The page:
- 37 participants with hypoactive sexual desire disorder received a 75–minute infusion of kisspeptin or placebo.
- Those who received kisspeptin observed increased activity in key sexual-processing regions in the brain.
- Kisspeptin was also increased penile tumescence by 56% compared to placebo.
- Although promising findings, longer term studies are needed to confirm its efficacy as a treatment option for hypactive sexual desire disorder.
New advances in hypoactive sexual desire disorder treatment
A new study conducted at Imperial College London was recently published in JAMA, exploring the effect of kisspeptin infusion on sexual brain processing in men with low sexual desire due to hypoactive sexual desire disorder (HSDD).1
Kisspeptin is a neuropeptide, a hormone that acts within the brain in the hypothalamus to regulate reproductive hormones in men and women. These hormones include gonadotrophin- hormones (GnRH) which are responsible for releasing luteinizing and follicle-stimulating hormones from the pituitary gland.
What is luteinizing hormone?
- A hormone that stimulates the testes to make testosterone
What is follicle-stimulating hormone?
- A hormone that binds and transports testosterone around the body – and works to control the amount of sex hormones actively working in the body
Earlier studies conducted on animals showed that infusing kisspeptin heightened sexual motivation and response to sexual stimuli, lowered sexual aversion, and increased erections. This led researchers to explore whether these effects could be reproduced in men who experience a lack of sexual desire, a condition also known as hypoactive sexual desire disorder (HSDD).
- Kisspeptin regulates Sexual Brain Processing and Penile Tumescence in Men with Hypoactive Sexual Desire Disorder
What did they do?
Researchers took 37 men and randomly allocated them to receive a 75-minute infusion of kisspeptin or placebo. During the infusion, participants watched a short and long video task containing sexually explicit content to measure sexual response. Blood samples were obtained to measure hormonal changes before and during the infusion of kisspeptin. Arousal, sexual desire, and penile tumescence were also recorded. The primary outcome was the change in brain response to sexual stimuli. The main secondary outcomes included changes in behavioural measures of sexual desire and arousal, mood, anxiety, nonsexual attention, and penile tumescence.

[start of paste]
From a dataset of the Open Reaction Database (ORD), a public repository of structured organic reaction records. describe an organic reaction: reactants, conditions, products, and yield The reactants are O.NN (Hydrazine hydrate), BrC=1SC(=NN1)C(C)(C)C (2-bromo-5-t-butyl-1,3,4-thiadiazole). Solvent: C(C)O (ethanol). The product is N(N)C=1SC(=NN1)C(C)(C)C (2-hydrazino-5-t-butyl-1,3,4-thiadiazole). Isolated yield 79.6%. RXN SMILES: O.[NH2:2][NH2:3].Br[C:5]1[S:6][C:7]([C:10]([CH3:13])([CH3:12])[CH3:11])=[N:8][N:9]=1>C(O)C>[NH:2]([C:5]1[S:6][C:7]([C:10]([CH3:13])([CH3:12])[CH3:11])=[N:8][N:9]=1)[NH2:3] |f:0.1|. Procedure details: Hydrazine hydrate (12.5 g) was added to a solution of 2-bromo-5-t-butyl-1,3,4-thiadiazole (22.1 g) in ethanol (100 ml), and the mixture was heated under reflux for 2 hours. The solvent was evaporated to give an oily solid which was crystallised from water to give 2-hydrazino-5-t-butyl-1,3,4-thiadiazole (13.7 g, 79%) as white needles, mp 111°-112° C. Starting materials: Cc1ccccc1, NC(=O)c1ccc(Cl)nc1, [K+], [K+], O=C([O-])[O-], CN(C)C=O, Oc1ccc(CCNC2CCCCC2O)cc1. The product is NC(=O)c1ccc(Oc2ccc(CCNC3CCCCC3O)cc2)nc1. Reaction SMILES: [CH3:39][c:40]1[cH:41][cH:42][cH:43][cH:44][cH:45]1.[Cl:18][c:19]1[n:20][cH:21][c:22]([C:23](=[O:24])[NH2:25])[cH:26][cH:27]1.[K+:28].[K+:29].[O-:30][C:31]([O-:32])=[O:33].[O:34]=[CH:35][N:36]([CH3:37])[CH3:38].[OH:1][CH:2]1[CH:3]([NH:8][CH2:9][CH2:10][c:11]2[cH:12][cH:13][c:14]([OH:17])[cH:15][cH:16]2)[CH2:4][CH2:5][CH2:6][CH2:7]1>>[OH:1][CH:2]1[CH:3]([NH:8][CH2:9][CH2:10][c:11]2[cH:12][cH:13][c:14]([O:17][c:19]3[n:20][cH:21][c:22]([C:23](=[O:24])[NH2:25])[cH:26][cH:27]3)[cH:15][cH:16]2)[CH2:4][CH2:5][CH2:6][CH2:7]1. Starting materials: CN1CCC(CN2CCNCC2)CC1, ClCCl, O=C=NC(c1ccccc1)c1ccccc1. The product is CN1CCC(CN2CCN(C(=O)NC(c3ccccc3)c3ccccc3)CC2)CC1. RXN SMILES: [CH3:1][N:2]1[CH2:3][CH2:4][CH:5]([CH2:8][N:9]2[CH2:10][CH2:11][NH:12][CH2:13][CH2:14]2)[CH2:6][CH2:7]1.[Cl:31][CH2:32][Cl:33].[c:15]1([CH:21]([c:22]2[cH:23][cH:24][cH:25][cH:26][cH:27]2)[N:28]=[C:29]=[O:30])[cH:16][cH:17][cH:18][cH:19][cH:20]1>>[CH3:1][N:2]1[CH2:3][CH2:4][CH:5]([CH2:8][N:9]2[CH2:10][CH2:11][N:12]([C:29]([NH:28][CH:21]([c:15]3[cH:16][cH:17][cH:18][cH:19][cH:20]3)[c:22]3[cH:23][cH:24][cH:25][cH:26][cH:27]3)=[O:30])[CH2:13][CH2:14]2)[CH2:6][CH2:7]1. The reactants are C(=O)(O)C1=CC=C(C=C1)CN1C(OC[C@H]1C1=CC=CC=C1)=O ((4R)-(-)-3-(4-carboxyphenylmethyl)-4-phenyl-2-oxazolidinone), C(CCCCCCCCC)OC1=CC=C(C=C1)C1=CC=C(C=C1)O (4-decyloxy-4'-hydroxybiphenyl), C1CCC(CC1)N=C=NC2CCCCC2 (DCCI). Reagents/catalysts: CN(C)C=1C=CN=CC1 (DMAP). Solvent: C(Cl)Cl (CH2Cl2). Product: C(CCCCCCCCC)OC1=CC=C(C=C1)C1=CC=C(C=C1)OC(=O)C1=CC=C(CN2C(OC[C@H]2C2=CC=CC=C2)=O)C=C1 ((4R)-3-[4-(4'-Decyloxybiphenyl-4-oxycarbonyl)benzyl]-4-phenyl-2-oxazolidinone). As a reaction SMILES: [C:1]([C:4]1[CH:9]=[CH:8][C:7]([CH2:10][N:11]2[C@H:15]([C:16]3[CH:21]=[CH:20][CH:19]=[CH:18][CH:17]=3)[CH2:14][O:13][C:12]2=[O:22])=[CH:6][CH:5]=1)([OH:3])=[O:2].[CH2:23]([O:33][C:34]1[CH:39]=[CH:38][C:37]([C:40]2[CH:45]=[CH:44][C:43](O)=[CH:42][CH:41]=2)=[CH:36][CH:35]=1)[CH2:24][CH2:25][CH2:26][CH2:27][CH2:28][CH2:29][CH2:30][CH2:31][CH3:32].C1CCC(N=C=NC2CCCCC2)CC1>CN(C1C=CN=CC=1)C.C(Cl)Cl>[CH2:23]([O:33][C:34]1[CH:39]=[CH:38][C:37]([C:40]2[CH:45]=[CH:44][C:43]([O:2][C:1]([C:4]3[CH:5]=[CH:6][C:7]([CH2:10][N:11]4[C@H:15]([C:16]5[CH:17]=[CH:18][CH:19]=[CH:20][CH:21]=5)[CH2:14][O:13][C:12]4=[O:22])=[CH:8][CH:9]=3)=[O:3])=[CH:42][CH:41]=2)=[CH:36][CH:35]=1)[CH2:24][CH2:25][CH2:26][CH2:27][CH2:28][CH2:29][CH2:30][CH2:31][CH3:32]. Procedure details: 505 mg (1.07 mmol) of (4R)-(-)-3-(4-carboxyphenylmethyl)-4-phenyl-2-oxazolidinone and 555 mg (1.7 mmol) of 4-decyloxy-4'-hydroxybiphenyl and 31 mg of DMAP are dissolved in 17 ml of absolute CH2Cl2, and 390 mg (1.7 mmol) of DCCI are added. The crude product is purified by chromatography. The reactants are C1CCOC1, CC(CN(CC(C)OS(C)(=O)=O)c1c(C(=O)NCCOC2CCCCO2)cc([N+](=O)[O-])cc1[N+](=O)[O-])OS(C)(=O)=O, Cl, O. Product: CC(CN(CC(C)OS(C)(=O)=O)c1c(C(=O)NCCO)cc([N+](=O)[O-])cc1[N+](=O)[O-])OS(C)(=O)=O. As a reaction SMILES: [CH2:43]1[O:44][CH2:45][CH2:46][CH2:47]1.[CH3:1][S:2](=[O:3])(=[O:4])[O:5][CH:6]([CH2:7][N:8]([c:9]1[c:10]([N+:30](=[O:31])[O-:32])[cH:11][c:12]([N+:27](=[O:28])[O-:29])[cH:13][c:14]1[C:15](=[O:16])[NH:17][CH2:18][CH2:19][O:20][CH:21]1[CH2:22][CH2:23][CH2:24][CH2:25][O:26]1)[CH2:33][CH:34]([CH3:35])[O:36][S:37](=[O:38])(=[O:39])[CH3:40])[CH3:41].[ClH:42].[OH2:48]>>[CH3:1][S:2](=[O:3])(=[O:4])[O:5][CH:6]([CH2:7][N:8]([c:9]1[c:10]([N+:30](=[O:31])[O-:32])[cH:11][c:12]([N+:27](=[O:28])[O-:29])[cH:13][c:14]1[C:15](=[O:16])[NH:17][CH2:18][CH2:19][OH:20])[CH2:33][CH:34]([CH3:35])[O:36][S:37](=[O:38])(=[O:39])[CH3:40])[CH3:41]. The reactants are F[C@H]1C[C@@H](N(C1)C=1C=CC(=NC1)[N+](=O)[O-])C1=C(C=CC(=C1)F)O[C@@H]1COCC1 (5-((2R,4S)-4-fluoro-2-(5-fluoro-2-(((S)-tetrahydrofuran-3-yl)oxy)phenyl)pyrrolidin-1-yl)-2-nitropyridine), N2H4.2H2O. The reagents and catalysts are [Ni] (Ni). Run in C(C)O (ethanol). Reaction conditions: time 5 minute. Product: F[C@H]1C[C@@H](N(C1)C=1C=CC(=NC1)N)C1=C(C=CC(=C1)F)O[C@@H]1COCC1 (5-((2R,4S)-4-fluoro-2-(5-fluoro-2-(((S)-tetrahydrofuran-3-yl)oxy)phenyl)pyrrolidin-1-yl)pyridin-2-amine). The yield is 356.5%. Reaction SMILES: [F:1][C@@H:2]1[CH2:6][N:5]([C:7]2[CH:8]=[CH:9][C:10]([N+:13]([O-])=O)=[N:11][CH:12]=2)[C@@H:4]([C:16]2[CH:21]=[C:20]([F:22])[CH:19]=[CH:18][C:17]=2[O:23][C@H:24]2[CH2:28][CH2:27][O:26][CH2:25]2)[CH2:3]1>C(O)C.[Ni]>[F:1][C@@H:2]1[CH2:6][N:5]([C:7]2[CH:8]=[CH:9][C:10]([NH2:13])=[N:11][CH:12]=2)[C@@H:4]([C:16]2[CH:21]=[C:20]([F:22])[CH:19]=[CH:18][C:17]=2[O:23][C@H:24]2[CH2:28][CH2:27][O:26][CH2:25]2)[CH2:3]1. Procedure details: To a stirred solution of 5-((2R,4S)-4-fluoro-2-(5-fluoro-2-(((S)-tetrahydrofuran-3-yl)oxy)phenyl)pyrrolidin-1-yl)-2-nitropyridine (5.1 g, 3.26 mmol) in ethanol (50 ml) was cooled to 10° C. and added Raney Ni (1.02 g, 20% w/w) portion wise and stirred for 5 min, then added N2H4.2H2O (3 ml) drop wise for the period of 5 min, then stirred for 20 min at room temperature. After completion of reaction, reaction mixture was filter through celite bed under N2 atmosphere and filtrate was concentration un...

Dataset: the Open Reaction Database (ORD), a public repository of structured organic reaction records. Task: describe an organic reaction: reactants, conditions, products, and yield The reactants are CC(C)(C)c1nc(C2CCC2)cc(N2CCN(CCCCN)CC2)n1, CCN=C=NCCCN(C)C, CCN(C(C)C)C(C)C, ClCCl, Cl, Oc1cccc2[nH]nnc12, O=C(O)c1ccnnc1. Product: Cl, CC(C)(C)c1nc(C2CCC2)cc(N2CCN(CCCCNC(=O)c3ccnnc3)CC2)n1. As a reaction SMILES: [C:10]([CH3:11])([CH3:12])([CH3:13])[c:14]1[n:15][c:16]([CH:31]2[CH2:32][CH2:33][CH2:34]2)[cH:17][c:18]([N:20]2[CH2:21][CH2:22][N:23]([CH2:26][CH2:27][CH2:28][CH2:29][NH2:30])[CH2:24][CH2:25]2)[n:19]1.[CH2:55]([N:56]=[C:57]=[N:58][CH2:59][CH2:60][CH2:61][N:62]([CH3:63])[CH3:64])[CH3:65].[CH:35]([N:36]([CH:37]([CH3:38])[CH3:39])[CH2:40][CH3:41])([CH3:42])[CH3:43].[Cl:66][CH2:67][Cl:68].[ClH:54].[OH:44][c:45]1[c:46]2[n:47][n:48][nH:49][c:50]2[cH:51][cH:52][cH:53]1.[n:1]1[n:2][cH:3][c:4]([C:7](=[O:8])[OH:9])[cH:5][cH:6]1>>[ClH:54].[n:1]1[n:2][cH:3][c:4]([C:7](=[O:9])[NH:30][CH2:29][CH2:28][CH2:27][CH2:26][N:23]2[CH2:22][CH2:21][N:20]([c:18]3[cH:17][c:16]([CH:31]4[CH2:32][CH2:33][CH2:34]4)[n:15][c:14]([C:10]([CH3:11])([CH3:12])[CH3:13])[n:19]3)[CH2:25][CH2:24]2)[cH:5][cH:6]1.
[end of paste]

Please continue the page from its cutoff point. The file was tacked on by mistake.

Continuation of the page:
What did they find?
During the sexual videos, kisspeptin significantly increased activity in key sexual-processing brain structures compared to the placebo. These included regions such as the globus pallidus and the posterior cingulate cortex, both involved in regulating arousal. Additionally, kisspeptin increased the tumescence of the penis by 56% more than placebo throughout the long sexual video.
What is penile tumescence?
- An erection of the penis
What are the study conclusions?
This trial provides clinical evidence showing kisspeptin administration in men with HSDD increases activity in key regions within the brain responsible for eliciting feelings of sexual arousal. The added benefit of increasing penile tumescence suggests kisspeptin could help with men suffering from erectile dysfunction.
How should we interpret this data?
This study provides promising data to support the potential utility of kisspeptin in treating men with HSDD. However, several important issues need to be considered. Firstly, longer-term data is needed to determine whether or not kisspeptin can hold meaningful and long-term benefits in men with HSDD.
Secondly, one of the main challenges of administering kisspeptin is that it rapidly degrades in the body and is, therefore, ineffective when taken orally. Researchers will need to explore how to improve the pharmacokinetics to allow for a practical and effective route of administration. Despite these limitations, kisspeptin appears to be an exciting molecule that may in future, prove to be a useful treatment for men with a variety of sexual issues.
- Mills EG, et al. JAMA 2023;6(2):e2254313. doi:10.1001/jamanetworkopen.2022.54313.